8 Essential Milestones to Minimize Software Development Project Risks
Putting the right software project milestones in place can help you increase your chances of success. PMI reports that 37% of projects fail due to the lack of defined project objectives and milestones.
Milestones in software development are essential for many reasons, from gauging if the project is progressing as planned to identifying where potential roadblocks may arise. In this article, we will provide you with examples of software development project milestones that are essential to success.
Essential software development milestones for every project
For software development milestones to benefit your project, they need to be set up in the right order and be clearly outlined. We’ve worked on countless projects containing software development milestones and have seen what project phases work and in which order.
Below are some software project milestone examples that can help usher your project over the finish line.
1. Requirements Gathering
Before moving forward with any project, be sure your business understands the objectives and project scope, first at a high level and then broken down into granular details. Business requirements can be presented in many forms, such as listed on a Word document or written up in user stories for teams that follow an Agile approach.
It’s important to gather your input from all of the software’s user groups and business stakeholders. Requirements tend to vary between user groups since they use different features of the software. Business stakeholders often have a unique perspective as well, particularly for managerial functions, such as reporting and auditing requirements. Gathering input from all user groups and stakeholders ensures a holistic and inclusive approach to the brainstorming procedure. Also, gathering direct input from current customers and clients could help you better choose a development direction.
At this stage, it is important that you gain an inventory and understanding of all features and functions the end users and business stakeholders need the software to provide. This will guide your project scope, schedule, and subsequent design efforts.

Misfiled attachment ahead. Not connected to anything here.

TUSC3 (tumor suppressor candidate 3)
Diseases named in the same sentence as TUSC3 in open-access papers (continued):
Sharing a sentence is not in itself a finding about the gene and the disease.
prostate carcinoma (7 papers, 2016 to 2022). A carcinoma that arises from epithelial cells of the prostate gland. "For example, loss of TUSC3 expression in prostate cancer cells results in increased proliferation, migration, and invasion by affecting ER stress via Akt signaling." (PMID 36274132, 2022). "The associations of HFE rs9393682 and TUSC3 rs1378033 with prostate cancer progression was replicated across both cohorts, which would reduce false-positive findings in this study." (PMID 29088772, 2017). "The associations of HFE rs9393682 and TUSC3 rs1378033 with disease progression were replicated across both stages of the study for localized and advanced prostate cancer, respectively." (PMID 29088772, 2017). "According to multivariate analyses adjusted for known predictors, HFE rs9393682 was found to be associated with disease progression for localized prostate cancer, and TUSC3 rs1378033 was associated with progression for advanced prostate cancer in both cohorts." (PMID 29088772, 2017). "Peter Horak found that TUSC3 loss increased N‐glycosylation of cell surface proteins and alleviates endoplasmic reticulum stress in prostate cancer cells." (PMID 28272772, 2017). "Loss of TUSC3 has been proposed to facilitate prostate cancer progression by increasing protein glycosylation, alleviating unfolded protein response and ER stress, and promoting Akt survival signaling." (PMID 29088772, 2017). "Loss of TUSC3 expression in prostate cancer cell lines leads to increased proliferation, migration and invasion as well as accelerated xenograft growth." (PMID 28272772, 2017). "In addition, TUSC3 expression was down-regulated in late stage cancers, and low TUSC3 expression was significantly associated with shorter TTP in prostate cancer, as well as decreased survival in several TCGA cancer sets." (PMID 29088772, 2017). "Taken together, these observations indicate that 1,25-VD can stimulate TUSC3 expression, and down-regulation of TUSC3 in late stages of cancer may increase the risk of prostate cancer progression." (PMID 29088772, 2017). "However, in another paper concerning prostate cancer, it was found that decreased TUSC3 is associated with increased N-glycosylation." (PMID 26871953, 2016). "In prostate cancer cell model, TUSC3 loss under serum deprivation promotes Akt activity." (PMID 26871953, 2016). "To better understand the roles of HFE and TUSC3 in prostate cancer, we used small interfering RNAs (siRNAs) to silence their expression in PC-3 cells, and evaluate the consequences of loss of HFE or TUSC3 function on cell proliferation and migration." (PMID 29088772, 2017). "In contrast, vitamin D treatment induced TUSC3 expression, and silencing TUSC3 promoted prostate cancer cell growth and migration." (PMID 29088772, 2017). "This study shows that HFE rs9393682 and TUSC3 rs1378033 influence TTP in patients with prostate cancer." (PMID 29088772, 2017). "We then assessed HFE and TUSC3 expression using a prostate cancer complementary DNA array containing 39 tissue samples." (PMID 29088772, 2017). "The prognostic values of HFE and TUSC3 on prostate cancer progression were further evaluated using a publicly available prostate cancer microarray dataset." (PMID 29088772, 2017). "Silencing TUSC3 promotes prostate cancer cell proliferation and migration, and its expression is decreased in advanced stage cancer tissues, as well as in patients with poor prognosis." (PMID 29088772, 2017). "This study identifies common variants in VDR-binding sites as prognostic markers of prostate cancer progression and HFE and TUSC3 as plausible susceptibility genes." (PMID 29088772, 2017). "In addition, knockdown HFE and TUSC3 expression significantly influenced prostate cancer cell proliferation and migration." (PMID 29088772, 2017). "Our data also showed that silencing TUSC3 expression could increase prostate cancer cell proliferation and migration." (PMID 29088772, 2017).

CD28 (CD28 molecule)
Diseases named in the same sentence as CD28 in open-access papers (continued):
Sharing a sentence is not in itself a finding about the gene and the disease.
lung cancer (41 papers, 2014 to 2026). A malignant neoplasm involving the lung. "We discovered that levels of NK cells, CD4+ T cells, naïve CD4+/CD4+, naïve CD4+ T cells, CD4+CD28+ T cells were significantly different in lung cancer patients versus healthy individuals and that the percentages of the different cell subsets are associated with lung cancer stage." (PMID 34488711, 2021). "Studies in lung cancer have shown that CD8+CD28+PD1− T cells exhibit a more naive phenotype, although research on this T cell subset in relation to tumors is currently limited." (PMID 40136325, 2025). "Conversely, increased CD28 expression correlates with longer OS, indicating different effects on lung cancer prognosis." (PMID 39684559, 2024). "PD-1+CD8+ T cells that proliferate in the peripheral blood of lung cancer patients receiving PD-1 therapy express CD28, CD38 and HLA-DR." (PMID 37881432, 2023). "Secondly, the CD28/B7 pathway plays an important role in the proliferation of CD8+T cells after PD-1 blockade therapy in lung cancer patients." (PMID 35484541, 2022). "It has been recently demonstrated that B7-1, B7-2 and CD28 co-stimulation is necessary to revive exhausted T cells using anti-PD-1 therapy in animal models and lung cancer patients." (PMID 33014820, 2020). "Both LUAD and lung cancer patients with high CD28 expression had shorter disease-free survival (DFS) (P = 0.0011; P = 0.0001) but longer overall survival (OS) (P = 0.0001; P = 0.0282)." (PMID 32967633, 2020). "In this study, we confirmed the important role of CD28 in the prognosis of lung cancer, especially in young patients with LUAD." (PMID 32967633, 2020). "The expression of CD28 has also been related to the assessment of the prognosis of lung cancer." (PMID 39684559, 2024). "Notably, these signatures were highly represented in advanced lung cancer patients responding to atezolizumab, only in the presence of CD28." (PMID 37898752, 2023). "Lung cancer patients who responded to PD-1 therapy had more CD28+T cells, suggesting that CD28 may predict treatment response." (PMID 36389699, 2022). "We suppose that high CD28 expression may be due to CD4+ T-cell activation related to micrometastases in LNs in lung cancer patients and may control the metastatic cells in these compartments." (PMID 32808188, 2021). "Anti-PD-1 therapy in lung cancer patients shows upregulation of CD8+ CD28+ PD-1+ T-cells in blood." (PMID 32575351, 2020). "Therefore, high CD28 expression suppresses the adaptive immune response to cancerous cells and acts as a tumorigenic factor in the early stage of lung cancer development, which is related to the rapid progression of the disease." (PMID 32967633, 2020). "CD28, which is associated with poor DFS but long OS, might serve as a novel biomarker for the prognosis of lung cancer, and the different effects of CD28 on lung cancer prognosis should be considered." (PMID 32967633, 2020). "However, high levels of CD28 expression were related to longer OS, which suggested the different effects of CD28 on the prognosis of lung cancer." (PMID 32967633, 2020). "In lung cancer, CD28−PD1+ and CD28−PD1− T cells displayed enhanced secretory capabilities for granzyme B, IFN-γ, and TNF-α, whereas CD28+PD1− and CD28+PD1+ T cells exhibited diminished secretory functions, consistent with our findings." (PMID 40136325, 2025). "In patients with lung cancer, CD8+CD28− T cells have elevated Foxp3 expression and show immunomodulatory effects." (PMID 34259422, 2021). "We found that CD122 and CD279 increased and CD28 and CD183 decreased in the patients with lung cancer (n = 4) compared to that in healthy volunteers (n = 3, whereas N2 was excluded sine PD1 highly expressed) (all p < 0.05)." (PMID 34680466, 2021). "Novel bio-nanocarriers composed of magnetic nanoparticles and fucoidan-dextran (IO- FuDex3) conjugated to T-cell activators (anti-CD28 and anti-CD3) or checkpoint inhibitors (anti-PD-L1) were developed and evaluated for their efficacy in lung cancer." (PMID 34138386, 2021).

2. Solution Design & Project Scoping
Once the requirements have been defined and approved by the project stakeholders, the technical team will begin working on a solution design that provides the engineering blueprint for a software solution that fulfills the business requirements. Where requirements focus on “what” the software needs to do, the solution design will focus on “how” it will be built. This milestone will include work on technical specifications, such as the system architecture and data models, as well as outlining the user experience.
The overall scope of the project takes form when combining the business requirements and the solution design. Using this information, it is common for business stakeholders and technical teams to then perform initial project budget and timeline forecasting as a means of gaining approvals for implementation and setting stakeholder expectations.
In addition to project specifics, make sure you also compile a qualified budget and timeline estimate. These can help you decide if your project is achievable before you invest too much time or resources. This helps every stage of the project go as smoothly as possible so it is delivered on time.
3. Pre-Development Planning
Pre-Development planning is typically a short effort where the implementation teams collaborate to address the foundational technical design decisions and project execution plans that will guide all subsequent implementation activities.
The Technical Design team will establish software architecture and development guidelines for the development team to follow. Depending on your project’s requirements, below are some of the key decisions often addressed during this milestone to ensure proper planning:
- What software languages, tools, and frameworks will be used in development?
- Where will the application be hosted?
- What are the scalability requirements for the software?
- Are there any special compliance requirements that the software needs to meet?